Facebook founder Mark Zuckerberg and his wife Priscilla Chan have bought 110 acres of a former sugar plantation on the Hawaiian island of Kauai.

The agricultural land includes most of the earthen Ka Loko Reservoir, which unleashed hundreds of gallons of water in 2006 after its wall collapsed, killing seven people including a pregnant woman.

The new land adds to the couple's 1,300 acre $100million luxury estate, which has made them the target of critics slamming them for trying to 'colonize' the island.

Most of Zuckerberg's estate lies on protected agricultural and conservation land surrounding the couple's Hawaiian residence, Ko'olau Ranch, reports the Star-Advertiser

Facebook founder Mark Zuckerberg and his wife Priscilla Chan have bought 110 acres of a former sugar plantation on the Hawaiian island of Kauai

Facebook founder Mark Zuckerberg and his wife Priscilla Chan have bought 110 acres of a former sugar plantation on the Hawaiian island of Kauai

The pair already own the land above Pilaa Beach, on the north shore of Kauai

The pair already own the land above Pilaa Beach, on the north shore of Kauai

The now 1,400 estate owned by Zuckerberg on the Hawaiian island

The now 1,400 estate owned by Zuckerberg on the Hawaiian island

The agricultural land includes most of the earthen Ka Loko Reservoir, which unleashed hundreds of gallons of water in 2006 after its wall collapsed, killing seven people including a pregnant woman. Pictured: The damage caused by the flood in 2006

The agricultural land includes most of the earthen Ka Loko Reservoir, which unleashed hundreds of gallons of water in 2006 after its wall collapsed, killing seven people including a pregnant woman. Pictured: The damage caused by the flood in 2006

Zuckerberg spent $116 million in 2014 on 707 acres of land, which included most of Pila'a beach and Kahu'aina Plantation, as well as nearly 600 acres in April this year for $53 million.  

'Mark and Priscilla continue to make their home at Ko'olau Ranch,' Ben LaBolt, a spokesman for the couple, told the newspaper in a statement statement.

The couple plan to extend their work in farming, ranching and conservation and wildlife protection on the now 1,400 acre estate, LaBolt said.   

According to local Hawaiian newspaper the Garden Island, Zuckerberg's estate has a 6,100-square-foot house with a 16-car garage, offices and security headquarters for Zuckerberg's $23million security team.  

The new addition to the estate includes the Ka Loko reservoir, which remains unrepaired after the 2006 flooding disaster and on the island's list of high-risk dams.

Zuckerberg's Kaloko LLC bought the 110 acres of land for $17 million in November from a company owned by the kamaaina Pflueger family, according to property records.

James Pflueger was found responsible for the dam bursting in 2006 after 40 days of rain due to his management of the reservoir, and was sentenced to seven months in jail in 2014. He later died in 2017 at the age of 91. 

A close-up aerial photo of the Ka Loko Dam breach on May 2 2006, several weeks after the wall burst

A close-up aerial photo of the Ka Loko Dam breach on May 2 2006, several weeks after the wall burst 

The families of the seven victims and the landowners who saw their properties damaged were paid $25 million in a settlement agreement.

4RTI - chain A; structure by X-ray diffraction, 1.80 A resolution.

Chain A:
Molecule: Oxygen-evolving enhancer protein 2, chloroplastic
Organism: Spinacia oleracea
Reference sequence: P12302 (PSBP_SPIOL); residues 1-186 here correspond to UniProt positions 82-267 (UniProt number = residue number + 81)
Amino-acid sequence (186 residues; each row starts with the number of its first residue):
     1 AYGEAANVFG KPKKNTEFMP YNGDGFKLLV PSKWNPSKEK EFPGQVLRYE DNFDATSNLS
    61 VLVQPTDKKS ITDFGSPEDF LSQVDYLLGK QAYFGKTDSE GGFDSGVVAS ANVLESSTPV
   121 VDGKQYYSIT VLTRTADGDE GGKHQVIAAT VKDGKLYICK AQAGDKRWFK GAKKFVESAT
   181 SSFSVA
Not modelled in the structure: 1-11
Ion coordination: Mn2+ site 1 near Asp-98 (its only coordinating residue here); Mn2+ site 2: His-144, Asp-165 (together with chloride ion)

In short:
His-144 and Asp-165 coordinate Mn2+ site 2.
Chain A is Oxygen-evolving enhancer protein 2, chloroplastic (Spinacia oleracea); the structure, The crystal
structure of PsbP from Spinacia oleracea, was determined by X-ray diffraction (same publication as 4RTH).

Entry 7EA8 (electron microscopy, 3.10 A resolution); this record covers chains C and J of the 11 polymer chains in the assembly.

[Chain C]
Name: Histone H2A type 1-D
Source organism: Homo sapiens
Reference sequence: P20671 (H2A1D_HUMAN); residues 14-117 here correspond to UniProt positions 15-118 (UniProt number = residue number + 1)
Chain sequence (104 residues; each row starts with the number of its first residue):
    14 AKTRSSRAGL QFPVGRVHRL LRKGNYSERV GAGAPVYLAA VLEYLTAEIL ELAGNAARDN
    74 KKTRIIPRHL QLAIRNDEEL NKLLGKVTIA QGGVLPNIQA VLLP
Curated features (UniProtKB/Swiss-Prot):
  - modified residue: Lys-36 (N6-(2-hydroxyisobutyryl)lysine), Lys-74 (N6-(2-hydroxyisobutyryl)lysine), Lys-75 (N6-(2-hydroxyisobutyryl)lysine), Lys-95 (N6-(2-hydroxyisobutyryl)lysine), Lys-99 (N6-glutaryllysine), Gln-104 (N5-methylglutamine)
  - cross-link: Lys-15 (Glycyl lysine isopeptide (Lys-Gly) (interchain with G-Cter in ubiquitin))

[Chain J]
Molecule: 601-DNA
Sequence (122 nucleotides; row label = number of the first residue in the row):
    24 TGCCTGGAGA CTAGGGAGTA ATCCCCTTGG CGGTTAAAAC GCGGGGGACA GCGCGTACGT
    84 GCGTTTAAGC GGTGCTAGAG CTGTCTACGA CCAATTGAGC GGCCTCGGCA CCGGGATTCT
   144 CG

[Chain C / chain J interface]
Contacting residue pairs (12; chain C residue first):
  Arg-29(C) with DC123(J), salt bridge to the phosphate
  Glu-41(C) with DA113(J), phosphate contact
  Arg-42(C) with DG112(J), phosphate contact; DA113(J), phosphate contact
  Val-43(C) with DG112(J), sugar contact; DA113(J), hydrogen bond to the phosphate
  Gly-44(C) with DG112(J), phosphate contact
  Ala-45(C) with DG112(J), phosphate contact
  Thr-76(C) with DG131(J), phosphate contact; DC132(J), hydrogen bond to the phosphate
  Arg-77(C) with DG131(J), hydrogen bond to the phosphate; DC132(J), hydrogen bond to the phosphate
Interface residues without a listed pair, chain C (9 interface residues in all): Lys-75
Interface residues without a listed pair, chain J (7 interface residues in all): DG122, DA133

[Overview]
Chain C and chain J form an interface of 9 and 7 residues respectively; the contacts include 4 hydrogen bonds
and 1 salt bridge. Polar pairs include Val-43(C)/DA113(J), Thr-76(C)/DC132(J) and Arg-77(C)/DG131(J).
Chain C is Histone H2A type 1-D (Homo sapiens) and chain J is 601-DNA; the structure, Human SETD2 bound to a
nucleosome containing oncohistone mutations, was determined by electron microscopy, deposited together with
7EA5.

The reservoir, built in 1890 and used by sugar plantation operator C. Brewer &Co, is now restricted to a monitored low-water level to reduce the risk to downstream residents, including the Zuckerberg's property, reports the newspaper.   

Zuckerberg and Chan have been accused of trying to colonize the island of Kauai. They were first scrutinized after they built a wall around his first Hawaiian real estate purchase in 2014 that blocked access to Pila'a beach. 

Zuckerberg was also accused by some of trying to force the tenant farmers from their historic plots, and in 2017 he apologized in the local newspaper, explaining that he was abandoning his quiet title actions and would 'work together with the community on a new approach'.

The Facebook founder has vowed to preserve the pristine island landscape

The Facebook founder has vowed to preserve the pristine island landscape

A petition was begun last year to 'stop Mark Zuckerberg from colonizing Kauai', and now has more than a million signatures.

The couple earlier this year bought a 600 acre plot, which includes the spectacular Larsen's Beach, for $53 million from a nonprofit organization established by a local family, whose roots go back to the days of the Hawaiian kingdom.

Abner and Lucy Wilcox, a missionary couple, arrived from Connecticut in 1837 - when Hawaii was still a monarchy.

The monarchy would remain in power until January 1895, and the territory was then annexed by the U.S.

The Wilcoxes ran a school, which would pass down through the generations.

In 1975 the Waioli Corporation took over the management of the land, and the trustees sold part of their property to the Zuckerberg-Chan family.

Waioli operates federal and state historic places across the island, including Waioli Mission House Museum and the Mahamoku Beach Residence in Hanalei, and Grove Farm Museum in Lihu‘e, as well as plantation-era steam locomotives in its collection. 

The couple said in a statement that they plan to continue the work that the Waioli Corporation has done to conserve the land known as Lepeuli, which is home to pristine reefs and forests, providing habitat for native birds and plants. 

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